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How to manage ambition: Question it, create boundaries and drop the pressure

Excess orientation around achievement can have a down side

Ambition is neither good nor bad in itself, it’s what we do with it that can impact our mental health. Ambition can provide direction, it can be motivating and it’s linked to increased self-esteem and self-belief through achievement, says Irish Association for Counselling and Psychotherapy-accredited counselling psychologist Jade Lawless. If we become too achievement-oriented, however, this can bring pressure and feelings of perceived failure and negative self-worth.

Nature or nurture?

Are we born ambitious, or do we develop it? It’s a bit of both. “There is an argument that there is an inherited component, but it is also nurture,” says Lawless, who is the academic director of PCI College. “Early influences really do play a role in how ambitious we are.”

“If we have ambitious parents, we might model that. Our parents might have very high expectations that require us to be ambitious,” she says.

Ambition can be an early mechanism to secure our love and belonging or self-esteem needs. “If I am told, ‘do this, and you will get love’, or ‘achieve this, then you are a good girl or boy’, our values and self-image are very much linked to those messages,” says Lawless. “We learn if I achieve, I get love. If I achieve, I feel good about myself. Then our ambition and its achievement becomes a core value.”


Question it

If you feel pressured or anxious about the direction you think you should be going in life, take stock. “Our values are very much inherited from our early experiences but, as we develop our own identity, we can question what exactly is important to us,” says Lawless.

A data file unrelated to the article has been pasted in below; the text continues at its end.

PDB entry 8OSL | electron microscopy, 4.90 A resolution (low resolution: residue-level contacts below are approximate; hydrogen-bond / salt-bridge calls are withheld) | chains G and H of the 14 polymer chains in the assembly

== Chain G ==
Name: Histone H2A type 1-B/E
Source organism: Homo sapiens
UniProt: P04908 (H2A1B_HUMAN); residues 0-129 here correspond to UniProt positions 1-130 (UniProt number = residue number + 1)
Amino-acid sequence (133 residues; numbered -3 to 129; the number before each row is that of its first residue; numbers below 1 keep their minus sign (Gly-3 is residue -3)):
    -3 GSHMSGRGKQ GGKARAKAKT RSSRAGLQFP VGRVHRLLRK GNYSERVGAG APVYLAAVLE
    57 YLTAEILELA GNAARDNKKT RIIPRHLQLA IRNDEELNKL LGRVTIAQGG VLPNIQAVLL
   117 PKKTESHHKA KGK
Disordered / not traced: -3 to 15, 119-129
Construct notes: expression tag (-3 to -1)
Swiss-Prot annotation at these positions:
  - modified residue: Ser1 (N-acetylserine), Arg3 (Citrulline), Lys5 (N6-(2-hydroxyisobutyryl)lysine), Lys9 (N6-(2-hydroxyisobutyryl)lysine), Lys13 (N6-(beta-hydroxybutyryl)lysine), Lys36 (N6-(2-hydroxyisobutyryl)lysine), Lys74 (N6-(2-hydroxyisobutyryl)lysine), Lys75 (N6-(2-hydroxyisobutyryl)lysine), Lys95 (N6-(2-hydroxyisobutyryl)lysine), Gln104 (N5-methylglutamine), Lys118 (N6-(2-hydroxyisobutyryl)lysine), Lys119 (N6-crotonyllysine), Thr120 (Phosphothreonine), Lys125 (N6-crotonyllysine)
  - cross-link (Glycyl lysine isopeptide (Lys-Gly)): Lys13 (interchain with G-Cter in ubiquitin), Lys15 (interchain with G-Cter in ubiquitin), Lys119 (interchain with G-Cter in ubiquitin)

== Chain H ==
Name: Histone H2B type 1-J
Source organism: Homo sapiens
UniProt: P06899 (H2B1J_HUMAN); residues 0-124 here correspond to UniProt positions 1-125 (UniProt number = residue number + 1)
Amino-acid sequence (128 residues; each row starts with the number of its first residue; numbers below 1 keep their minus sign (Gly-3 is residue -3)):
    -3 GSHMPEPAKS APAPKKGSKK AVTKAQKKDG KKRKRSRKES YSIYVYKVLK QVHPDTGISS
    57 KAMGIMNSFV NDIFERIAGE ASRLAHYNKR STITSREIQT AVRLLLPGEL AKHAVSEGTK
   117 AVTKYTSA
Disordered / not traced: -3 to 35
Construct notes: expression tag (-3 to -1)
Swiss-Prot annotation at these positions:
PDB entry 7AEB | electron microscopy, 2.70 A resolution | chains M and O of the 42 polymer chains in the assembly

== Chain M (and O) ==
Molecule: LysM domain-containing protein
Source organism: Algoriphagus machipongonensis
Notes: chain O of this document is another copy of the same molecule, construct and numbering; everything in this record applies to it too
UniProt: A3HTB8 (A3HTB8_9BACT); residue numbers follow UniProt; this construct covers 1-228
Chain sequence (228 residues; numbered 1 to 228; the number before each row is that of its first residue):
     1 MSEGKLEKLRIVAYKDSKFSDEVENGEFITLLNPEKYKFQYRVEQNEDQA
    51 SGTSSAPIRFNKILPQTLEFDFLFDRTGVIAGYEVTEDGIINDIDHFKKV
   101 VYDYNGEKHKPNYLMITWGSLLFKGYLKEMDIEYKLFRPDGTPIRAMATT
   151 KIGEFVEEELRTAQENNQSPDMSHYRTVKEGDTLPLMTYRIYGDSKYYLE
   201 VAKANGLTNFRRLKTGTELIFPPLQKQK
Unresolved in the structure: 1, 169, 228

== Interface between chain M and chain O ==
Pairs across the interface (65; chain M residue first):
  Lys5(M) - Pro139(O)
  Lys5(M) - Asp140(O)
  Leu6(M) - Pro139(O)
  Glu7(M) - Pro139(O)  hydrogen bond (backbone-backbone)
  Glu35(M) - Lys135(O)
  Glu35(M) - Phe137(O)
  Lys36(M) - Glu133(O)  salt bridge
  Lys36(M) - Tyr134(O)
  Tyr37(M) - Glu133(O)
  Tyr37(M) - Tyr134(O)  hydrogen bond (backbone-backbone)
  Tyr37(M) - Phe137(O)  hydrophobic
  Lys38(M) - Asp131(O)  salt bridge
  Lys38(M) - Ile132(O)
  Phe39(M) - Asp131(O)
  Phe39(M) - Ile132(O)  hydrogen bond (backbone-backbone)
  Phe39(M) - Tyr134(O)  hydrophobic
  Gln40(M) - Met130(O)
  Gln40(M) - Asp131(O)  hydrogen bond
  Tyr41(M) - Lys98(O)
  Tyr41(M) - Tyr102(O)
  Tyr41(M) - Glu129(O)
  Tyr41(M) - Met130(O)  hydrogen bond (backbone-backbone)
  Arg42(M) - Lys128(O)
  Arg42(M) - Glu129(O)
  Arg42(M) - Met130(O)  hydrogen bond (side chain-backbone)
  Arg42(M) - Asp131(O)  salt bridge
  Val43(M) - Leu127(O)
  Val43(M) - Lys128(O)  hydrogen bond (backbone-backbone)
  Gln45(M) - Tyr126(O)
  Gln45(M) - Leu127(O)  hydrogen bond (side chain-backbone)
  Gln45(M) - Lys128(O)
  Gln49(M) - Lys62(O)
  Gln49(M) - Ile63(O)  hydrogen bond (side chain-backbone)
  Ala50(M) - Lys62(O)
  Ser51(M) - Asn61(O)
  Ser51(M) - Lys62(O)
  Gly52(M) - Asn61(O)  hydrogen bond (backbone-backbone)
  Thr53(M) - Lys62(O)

Perhaps I would prefer to prioritise other things, like relationships with family and friends, giving, personal growth or wisdom? “Think about your own values, and allow those to guide your ambition levels in a healthy way.”

Show me the money

The trophy job title, salary, house, car – if the purpose of your ambition is external reward only, you are unlikely to achieve long-term satisfaction, says Lawless.

“That’s when ambition becomes unhealthy, because you are not living authentically. You are chasing something that you think might be satisfying, but how many times have we all said, ‘if I just get to… then I’ll be happy’? But the shine wears off those things very quickly,” she says.

“Where ambition is linked to internal rewards, like personal growth or seeking knowledge, there is much more personal fulfillment and satisfaction,” she says.

Create boundaries

Your time is your most precious asset but are you using it well? “When we begin to compromise our relationships and our time for a goal or ambition, we can lose joy and connection with ourselves,” says Lawless. Create boundaries around your relationships and your time and don’t let them be compromised by things that are less important to you.

Drop the pressure

If your partner or child is less ambitious than you would like, take a step back, says Lawless. “It doesn’t always have to be about striving for the next five-year plan. Just keep it in the day sometimes. Lower the bar, slow down.”

“Ask yourself, is this sacrifice worth the goal for me, is this pressure that I am putting on family members worth our relationship?” Scaling heights feels natural to you but, on another personality, it might take a toll. Remember, your child is not you.

Society heaps pressure on us to strive and acquire the badges of reward. If you feel conflicted about your path, talk to a professional, says Lawless. “Talking to a therapist about the challenge ambition, or lack of it, brings to your life can help.”

Joanne Hunt

Joanne Hunt

Joanne Hunt, a contributor to The Irish Times, writes about homes and property, lifestyle, and personal finance